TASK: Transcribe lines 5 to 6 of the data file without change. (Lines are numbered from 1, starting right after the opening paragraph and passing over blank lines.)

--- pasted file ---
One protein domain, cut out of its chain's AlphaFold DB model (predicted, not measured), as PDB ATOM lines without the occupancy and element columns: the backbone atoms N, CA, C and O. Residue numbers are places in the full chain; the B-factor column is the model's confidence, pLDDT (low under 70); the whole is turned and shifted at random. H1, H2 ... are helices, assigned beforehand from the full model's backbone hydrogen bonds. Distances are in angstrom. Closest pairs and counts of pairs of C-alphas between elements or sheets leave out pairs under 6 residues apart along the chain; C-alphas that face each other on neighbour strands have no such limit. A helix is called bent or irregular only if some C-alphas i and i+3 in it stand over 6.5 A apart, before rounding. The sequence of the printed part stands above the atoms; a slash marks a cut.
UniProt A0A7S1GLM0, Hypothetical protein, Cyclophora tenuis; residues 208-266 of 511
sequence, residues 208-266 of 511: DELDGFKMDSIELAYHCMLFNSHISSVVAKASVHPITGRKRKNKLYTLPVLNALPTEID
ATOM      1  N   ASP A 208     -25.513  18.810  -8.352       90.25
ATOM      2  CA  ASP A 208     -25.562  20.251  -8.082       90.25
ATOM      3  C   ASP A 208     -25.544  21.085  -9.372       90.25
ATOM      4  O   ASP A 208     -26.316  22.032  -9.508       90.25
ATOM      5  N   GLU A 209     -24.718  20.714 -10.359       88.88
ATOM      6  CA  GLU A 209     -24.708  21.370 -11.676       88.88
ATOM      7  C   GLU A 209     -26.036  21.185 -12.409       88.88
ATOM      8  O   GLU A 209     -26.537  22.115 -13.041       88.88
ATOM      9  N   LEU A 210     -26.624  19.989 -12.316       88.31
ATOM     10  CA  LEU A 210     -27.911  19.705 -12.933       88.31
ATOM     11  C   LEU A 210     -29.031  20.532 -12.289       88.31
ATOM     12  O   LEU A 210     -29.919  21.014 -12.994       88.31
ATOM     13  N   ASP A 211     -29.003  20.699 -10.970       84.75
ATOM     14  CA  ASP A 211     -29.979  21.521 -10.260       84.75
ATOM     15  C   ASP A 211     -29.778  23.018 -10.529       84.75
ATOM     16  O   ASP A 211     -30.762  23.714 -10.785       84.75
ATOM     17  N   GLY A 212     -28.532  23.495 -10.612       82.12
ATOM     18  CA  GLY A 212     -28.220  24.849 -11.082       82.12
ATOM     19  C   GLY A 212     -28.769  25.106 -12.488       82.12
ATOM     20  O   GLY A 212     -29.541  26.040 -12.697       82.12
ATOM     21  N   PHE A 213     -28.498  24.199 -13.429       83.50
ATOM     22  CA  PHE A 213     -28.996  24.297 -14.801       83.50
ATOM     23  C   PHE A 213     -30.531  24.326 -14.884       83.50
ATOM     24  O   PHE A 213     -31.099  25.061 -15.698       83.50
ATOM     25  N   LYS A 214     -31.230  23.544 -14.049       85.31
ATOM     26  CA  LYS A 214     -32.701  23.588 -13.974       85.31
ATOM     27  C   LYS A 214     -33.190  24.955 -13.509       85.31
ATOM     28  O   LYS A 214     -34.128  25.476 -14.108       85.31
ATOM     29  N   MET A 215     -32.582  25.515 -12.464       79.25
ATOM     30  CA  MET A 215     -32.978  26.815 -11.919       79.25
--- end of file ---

ATOM      3  C   ASP A 208     -25.544  21.085  -9.372       90.25
ATOM      4  O   ASP A 208     -26.316  22.032  -9.508       90.25